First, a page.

Elaborate bed can work in contemporary setting

DESIGN LINE

November 07, 1993|By Rita St. Clair | Rita St. Clair,Contributing Writer Los Angeles Times Syndicate

Q: Long ago I inherited a 19th-century four-poster bed that was made in Germany. It's quite an imposing piece, due to its height and the heavy carving of the posters. The bed was kept in storage for many years, but now that we've moved into a new home with a large bedroom, I'd like to make use of it at last. But I prefer contemporary design with simple lines. Is there a way to integrate this bed into such a scheme?

A: You're going to have to stretch your imagination to achieve the desired effect. You'll need to pay more attention to contrast and scale than is usually the case. Fortunately, with today's highly eclectic attitudes toward interiors, your eventual solution should readily qualify as tasteful. Since the bed is always the most important piece of furniture in a bedroom, your four-poster can certainly be allowed to play its indisputable role of focal point. Don't worry if it seems out of scale even in your spacious bedroom. Concentrate on turning the bed into a mini-environment within the overall setting.

You'll be pleased to know that your preference for simple contemporary styling can be applied as a way of reinforcing the design direction established by the bed. Night tables, chairs and storage units should all be straightforward in their styling so as not to distract attention from the room's centerpiece.

The night tables should, however, be scaled in accordance with the bed. Since the mattress of your old four-poster is probably higher than today's standard, you may wish to purchase a tall table of drum-like shape. It might look more like a pedestal than a square, four-legged table.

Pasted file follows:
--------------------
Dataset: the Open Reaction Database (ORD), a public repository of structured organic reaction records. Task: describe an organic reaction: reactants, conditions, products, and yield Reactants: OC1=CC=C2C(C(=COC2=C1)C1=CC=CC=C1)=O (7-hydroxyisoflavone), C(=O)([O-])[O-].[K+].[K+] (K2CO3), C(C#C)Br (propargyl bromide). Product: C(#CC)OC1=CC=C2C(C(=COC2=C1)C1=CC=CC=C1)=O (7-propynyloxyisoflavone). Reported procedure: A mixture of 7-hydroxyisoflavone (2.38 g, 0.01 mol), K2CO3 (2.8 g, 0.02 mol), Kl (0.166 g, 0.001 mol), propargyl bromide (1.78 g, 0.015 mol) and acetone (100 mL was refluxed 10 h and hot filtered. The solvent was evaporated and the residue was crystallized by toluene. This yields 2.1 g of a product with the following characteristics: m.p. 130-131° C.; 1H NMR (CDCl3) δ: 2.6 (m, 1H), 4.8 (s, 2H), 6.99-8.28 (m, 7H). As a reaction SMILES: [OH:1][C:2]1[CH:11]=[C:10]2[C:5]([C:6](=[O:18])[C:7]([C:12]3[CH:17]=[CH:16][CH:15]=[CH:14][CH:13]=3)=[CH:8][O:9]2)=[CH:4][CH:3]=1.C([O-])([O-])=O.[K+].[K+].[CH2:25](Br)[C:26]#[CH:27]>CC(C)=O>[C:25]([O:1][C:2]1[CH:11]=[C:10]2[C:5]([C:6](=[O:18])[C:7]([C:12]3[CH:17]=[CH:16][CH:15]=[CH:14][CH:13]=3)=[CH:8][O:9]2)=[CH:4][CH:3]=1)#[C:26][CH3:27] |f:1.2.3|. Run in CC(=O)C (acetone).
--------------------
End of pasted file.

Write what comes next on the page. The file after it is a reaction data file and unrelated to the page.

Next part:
Another possibility would be a pair of fabric-skirted tables that would help soften the bed's imposing presence. I wouldn't introduce the usual bed canopy treatment, however, since it would be difficult to integrate with the contemporary look that I'm suggesting. The bedcoverings, meanwhile, should feature crisp lines and colors in order to create contrast with the dark and ornamental posters.

The photo shows a contemporary adaptation of an Anglo-Indian, four-poster bed from the "Brighton" collection of Mike Bell Antiques in Chicago. As you can see, it's possible to make a large and heavy piece look quite elegant simply by using pristine white linens, lots of embroidered pillows and a fringed lace shawl.

Note, please, that there are no chintz or cabbage rose patterns here, nor a fussy canopy or dust skirt. Instead, the bed is allowed to make its own, unaugmented statement as a luxurious sleeping environment.

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